Italy’s official coronavirus death toll tops 100,000, amid warnings the spread of new variants is fueling a fresh wave of infections.
Italy’s health ministry recorded another 318 virus-related deaths, taking the total to 100,103, just over a year since it became the first European country to be overwhelmed by Covid-19.
The figure is almost certainly an underestimate of the true toll, but is nevertheless shocking.
When the pandemic started, “we could have never imagined that after a year … the official death toll would have neared the terrible threshold of 100,000,” said Prime Minister Mario Draghi, who took over last month.
In a video message that represented his first public statement in three weeks, he added: “The pandemic has not yet been defeated, but with the acceleration of the vaccination plan, we can see a way out.”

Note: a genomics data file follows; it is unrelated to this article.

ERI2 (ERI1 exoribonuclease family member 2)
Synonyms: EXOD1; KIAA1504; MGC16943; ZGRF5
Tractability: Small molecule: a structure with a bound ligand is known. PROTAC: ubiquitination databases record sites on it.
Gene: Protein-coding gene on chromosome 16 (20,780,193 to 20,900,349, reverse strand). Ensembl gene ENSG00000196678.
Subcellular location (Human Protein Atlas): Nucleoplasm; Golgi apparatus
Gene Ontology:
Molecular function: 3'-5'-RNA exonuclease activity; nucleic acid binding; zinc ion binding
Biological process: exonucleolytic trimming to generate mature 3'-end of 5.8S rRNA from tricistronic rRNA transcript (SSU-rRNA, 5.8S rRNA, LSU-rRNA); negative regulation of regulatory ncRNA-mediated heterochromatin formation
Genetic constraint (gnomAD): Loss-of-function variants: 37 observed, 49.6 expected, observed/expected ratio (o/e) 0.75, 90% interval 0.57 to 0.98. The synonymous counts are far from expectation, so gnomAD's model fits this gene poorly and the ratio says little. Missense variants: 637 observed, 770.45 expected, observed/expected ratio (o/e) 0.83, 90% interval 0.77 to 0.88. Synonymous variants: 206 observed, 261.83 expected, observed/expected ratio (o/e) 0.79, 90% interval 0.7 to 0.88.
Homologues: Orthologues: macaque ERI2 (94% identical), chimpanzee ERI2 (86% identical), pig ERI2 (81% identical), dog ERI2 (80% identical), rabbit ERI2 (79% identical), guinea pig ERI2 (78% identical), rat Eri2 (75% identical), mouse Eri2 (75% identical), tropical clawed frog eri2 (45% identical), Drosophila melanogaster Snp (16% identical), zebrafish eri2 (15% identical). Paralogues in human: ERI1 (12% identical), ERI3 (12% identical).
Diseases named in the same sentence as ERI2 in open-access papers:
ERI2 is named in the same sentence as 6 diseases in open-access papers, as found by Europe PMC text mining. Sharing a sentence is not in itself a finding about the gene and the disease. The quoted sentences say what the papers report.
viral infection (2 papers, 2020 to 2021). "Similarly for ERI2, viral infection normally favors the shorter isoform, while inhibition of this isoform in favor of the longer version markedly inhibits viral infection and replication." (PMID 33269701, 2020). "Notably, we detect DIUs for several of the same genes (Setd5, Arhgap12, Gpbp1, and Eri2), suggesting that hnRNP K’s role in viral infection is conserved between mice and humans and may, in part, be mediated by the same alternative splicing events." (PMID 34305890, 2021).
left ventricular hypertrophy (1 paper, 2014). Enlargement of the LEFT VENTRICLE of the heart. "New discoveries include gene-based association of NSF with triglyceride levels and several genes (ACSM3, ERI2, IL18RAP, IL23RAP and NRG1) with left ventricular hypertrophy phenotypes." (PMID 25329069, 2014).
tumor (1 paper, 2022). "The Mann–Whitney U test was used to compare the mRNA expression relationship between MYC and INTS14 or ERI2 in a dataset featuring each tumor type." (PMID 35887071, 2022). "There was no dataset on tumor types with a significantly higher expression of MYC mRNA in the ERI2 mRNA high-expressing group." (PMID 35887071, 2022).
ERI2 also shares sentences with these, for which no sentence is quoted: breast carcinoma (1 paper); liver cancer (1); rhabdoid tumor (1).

As in many other European countries, Italy’s vaccine program has had a slow start, dogged in large part by a lack of jabs.
It expects to have 50 million doses of coronavirus vaccines by the end of June, allowing for the vaccination of “at least half of our population” — some 30 million people — within the next four months, Health Minister Roberto Speranza said Sunday.
Italy will start using the AstraZeneca/Oxford vaccine on people over the age of 65, while it also has high hopes for the single-dose Johnson & Johnson vaccine, which could win EU approval on March 11.
So far, Italy has fully vaccinated only 1.65 million people.